Saturday, 9 April 2016

Restraint and confinement

This post is about a topic in symbiology - symbiont restraint of host. The idea applies to both organic and cultural symbionts, so I will attempt a presentation in general terms and then give examples from both domains.

Symbionts have their own optimization targets, involving maximizing the number of their offspring. These typically conflict with the optimization target of their hosts. So the symbionts typically manipulate their host into acting against its own interests. There are many ways of performing such manipulation - but this page is about one type of manipulation: preventing the host from acting.

Restraint is one of the simplest types of manipulation. Restraint has most of the advantages of destruction over construction. Just as it is easier to destroy than create, it is easier for symbionts to eliminate host behavior than it is to create new behaviors.

High on the list of behaviors that it often pays for symbionts to reduce involves making host babies. Babies consume time and resources, that might otherwise be spent on symbiont reproduction.

In the organic realm, many parasites sterilize their hosts, or reduce their fertility. Among humans, sexually transmitted infections are a common source of infertility. Chlamydia and gonorrhea are common culprits. If you have babies, you are likely to have less sex with fewer partners. Keeping you childless is pretty clearly in the interest of STDs.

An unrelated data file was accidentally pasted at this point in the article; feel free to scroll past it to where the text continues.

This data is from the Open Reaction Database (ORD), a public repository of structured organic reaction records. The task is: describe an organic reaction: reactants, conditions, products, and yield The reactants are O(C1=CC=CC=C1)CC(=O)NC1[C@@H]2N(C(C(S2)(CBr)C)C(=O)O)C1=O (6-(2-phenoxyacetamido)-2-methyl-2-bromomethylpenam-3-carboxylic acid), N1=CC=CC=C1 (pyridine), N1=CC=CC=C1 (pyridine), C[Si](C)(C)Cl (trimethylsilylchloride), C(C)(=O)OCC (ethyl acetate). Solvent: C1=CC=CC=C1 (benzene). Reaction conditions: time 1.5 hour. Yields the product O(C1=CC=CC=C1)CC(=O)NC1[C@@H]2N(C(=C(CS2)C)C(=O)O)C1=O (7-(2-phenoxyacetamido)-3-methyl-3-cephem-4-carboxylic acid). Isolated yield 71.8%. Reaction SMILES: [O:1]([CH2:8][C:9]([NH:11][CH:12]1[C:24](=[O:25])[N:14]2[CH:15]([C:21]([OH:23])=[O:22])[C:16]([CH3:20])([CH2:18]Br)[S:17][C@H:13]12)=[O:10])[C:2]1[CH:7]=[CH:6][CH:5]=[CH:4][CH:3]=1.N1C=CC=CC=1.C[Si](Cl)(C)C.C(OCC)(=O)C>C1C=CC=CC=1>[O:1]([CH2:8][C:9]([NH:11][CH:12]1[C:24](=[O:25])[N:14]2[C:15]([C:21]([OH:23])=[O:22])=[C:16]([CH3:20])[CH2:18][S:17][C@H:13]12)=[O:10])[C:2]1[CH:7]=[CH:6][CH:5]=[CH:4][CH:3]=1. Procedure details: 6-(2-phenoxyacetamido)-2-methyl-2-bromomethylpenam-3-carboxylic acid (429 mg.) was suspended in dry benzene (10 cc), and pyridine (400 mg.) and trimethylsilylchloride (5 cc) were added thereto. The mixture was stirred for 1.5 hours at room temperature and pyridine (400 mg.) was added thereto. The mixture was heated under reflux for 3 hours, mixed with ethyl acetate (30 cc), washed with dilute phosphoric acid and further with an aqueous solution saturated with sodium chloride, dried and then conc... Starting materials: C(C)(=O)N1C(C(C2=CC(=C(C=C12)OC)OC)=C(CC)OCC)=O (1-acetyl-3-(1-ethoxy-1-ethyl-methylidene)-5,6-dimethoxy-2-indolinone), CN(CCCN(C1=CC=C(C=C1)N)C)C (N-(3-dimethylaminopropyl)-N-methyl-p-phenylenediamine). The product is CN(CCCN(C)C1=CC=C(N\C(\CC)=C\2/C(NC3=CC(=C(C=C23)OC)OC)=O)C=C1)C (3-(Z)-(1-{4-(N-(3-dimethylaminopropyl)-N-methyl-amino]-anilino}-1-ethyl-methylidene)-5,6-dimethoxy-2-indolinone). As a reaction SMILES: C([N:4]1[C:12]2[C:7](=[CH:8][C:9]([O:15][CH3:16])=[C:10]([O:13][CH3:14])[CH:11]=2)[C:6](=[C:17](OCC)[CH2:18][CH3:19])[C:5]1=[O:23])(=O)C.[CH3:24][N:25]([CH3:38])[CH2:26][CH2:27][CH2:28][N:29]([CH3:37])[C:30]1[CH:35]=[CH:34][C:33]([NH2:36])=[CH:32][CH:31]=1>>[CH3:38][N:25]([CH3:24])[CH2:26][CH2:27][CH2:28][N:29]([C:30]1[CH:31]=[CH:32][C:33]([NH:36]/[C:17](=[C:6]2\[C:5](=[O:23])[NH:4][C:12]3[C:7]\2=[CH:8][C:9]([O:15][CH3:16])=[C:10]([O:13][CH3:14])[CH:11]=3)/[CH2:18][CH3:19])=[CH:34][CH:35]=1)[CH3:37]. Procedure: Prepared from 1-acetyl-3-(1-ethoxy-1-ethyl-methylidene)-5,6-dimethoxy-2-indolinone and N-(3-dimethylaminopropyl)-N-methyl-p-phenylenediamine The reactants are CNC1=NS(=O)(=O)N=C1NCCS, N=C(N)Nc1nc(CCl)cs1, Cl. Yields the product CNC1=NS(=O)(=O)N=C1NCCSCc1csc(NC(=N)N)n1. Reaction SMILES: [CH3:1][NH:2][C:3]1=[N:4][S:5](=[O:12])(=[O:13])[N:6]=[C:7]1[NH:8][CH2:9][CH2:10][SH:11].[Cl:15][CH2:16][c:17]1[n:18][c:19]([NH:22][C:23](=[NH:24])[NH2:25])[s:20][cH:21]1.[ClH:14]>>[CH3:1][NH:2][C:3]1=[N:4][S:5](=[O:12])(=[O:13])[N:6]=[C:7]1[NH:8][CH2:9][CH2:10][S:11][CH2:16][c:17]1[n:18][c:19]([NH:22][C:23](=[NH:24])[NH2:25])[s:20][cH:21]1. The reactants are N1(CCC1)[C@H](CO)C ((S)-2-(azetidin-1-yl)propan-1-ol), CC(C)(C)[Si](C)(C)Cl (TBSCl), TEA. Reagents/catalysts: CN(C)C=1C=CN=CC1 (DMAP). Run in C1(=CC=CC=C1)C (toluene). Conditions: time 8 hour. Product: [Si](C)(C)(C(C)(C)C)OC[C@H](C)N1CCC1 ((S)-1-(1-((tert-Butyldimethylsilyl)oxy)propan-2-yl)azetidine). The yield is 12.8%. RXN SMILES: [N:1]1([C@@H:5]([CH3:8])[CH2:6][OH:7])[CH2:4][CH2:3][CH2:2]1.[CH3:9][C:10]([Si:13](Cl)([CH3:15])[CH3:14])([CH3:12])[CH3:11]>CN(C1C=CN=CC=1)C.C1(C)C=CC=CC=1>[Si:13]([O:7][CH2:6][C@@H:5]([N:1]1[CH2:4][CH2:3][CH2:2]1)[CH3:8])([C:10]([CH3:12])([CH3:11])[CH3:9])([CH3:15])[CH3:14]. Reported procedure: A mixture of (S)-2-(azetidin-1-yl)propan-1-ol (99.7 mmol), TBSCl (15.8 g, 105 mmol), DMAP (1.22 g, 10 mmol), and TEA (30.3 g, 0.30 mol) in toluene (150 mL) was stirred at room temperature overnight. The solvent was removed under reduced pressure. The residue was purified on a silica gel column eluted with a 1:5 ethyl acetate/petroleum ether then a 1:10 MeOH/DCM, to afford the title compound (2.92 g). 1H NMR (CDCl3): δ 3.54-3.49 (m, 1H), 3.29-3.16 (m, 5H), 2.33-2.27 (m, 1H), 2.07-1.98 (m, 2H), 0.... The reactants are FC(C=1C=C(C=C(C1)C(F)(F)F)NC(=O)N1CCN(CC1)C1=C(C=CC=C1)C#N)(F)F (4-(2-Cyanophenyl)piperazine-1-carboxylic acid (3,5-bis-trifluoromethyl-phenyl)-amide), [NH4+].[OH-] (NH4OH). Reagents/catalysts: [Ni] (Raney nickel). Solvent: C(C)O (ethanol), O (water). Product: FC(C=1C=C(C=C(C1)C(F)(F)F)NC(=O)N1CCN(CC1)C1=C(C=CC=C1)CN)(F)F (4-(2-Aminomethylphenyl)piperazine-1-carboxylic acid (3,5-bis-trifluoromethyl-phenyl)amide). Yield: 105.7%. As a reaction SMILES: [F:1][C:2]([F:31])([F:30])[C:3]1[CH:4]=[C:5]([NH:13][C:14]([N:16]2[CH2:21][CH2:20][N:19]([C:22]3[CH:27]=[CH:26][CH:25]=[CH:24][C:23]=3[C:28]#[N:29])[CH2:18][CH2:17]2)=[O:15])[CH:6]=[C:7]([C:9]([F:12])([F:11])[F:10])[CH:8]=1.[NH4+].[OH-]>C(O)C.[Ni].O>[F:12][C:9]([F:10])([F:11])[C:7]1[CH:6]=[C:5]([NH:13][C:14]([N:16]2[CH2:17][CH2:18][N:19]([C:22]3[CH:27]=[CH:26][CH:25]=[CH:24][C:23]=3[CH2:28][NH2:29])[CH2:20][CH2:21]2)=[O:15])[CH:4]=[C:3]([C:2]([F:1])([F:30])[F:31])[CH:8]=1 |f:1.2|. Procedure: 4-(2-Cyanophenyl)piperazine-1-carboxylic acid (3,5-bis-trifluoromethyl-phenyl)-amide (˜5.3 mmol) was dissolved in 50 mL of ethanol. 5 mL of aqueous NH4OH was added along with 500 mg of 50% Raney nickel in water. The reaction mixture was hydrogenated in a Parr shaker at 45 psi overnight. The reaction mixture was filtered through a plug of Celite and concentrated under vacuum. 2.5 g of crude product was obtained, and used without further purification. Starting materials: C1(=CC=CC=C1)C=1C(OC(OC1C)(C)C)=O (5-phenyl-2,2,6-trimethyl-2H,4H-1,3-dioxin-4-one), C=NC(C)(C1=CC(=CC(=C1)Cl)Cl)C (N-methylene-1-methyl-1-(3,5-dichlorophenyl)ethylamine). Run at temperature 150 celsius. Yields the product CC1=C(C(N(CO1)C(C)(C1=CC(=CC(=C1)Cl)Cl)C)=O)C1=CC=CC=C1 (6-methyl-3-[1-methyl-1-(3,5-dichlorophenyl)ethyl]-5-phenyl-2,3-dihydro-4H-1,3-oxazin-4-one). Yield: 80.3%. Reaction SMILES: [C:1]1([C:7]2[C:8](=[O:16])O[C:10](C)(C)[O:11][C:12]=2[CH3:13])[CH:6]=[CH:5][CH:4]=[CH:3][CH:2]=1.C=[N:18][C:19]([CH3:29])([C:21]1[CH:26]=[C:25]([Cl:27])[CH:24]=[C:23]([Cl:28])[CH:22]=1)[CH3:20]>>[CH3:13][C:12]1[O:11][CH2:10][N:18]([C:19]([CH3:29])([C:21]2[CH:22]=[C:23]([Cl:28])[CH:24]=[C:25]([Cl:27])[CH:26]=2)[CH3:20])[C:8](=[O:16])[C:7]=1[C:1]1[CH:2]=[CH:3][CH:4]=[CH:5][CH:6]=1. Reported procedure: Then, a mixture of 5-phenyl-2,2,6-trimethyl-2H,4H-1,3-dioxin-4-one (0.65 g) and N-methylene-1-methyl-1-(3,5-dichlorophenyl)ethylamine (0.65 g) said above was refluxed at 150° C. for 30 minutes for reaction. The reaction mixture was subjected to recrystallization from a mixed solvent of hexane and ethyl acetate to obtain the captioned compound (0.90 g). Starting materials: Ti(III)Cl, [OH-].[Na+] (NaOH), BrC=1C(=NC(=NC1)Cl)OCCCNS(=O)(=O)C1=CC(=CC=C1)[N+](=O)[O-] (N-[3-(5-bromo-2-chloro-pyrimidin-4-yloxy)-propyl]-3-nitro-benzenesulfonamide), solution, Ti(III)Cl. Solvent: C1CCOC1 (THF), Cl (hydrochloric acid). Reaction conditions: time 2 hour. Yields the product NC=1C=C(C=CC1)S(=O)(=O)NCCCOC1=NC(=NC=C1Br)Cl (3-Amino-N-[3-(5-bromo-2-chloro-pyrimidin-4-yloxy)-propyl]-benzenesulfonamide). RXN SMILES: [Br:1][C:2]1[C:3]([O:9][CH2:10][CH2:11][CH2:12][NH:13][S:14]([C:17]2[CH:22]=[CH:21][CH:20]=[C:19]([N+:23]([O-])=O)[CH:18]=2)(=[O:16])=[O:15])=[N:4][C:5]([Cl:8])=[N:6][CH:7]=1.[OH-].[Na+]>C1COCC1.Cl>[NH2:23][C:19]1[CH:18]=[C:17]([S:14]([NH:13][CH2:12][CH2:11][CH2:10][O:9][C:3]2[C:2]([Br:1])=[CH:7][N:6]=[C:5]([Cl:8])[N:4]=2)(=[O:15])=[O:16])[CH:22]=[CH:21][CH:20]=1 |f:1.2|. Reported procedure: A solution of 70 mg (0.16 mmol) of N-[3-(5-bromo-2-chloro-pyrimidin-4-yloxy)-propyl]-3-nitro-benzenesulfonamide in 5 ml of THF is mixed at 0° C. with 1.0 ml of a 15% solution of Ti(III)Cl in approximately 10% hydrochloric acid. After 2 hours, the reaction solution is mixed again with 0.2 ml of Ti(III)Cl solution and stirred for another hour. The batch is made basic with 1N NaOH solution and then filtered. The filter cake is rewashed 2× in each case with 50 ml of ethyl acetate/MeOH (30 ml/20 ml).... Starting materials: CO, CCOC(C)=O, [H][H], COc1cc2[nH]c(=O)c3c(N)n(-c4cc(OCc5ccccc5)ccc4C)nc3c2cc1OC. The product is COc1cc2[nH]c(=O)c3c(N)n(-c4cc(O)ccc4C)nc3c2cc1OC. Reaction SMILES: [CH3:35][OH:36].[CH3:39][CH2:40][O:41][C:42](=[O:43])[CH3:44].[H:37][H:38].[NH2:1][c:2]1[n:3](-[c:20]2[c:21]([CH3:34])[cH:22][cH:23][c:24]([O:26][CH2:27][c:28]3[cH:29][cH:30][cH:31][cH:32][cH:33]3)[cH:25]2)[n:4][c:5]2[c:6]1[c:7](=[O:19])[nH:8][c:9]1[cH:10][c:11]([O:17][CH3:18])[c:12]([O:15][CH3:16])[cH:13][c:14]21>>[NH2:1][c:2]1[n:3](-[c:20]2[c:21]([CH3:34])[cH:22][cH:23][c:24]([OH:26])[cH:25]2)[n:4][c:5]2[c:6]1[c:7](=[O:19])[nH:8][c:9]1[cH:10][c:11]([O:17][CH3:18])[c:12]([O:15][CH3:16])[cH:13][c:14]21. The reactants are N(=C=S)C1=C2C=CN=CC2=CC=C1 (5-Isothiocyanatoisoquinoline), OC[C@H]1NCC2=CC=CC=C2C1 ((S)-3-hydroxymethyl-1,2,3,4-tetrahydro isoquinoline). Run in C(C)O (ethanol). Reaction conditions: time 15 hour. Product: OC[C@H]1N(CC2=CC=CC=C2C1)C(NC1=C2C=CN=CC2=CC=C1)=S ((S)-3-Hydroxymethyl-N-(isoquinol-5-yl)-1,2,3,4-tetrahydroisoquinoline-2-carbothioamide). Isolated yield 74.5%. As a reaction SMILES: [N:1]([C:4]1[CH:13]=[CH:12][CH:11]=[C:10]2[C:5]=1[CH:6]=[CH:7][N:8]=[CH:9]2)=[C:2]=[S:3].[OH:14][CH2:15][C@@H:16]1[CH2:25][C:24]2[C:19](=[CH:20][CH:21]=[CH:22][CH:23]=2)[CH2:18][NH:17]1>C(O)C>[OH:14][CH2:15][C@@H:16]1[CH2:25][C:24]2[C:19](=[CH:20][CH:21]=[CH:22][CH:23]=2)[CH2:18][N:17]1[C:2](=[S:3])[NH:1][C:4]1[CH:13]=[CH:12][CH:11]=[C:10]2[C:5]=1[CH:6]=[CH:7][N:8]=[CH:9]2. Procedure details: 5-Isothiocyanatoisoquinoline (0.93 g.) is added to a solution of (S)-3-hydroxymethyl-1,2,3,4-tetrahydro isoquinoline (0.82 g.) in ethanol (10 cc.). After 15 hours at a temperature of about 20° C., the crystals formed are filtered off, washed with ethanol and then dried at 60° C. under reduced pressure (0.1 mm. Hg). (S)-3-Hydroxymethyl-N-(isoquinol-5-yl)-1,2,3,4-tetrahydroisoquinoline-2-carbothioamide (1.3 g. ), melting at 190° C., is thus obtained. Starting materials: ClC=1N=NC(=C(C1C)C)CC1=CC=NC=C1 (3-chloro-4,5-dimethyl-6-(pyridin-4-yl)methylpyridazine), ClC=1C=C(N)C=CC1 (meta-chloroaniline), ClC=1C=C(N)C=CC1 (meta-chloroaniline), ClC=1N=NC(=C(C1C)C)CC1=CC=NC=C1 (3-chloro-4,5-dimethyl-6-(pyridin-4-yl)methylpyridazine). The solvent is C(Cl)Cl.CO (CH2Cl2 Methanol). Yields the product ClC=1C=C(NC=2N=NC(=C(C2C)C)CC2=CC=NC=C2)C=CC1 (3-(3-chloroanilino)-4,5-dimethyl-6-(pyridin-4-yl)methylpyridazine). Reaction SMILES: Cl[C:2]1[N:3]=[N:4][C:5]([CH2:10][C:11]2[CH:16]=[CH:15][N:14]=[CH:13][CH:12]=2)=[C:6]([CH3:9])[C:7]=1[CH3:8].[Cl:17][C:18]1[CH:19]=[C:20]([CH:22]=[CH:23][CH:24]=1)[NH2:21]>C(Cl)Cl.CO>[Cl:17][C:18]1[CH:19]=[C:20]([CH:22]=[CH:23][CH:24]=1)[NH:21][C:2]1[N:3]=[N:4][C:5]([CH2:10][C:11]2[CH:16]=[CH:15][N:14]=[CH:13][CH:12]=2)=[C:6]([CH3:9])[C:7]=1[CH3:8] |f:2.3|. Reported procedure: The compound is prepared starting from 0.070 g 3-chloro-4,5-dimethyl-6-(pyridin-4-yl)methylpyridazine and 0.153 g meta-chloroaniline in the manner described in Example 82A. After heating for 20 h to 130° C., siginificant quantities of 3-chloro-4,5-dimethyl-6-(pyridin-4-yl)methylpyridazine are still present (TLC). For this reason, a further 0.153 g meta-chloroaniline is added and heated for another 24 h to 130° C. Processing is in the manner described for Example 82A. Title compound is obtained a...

Cultural symbionts reduce fertility in much the same way. Degree of female education, is strongly negatively correlated with fertility. Cross-country comparisons show that the most educated countries have the lowest fertility. Family planning and contraceptive memes are implicated. Thanks to technological memes, many choose to have sex without paying the childcare costs.

Many symbionts share the same goals regarding preventing hosts from engaging in resource-intensive activities that further their own ends. Their influences tend to add up. The result is a bit of a war between a host and its symbonts. The symbionts don't all pull in the same direction, but their pulls are correlated in ways that restrain host activities. Even mutualist symbionts can contribute to the restraint.

The idea of restraint by symbionts is similar to Mark Changizi's proposal that memes harness human hosts. Mark's harnesses also restrain their hosts. They also typically result in resource transfers from host to symbiont. The idea here is that no harness needs to be involved. Merely caging or confining the host can be sufficient to effect such resource transfers.

Restraint of host resource expenditure on host offspring isn't the only common interest of host symbionts. Many symbionts are also interested in promoting host social behavior, for example.

This idea provides theoretical support for ideas in folk memetics about meme jails, meme bubbles and people being imprisoned by their own memes.

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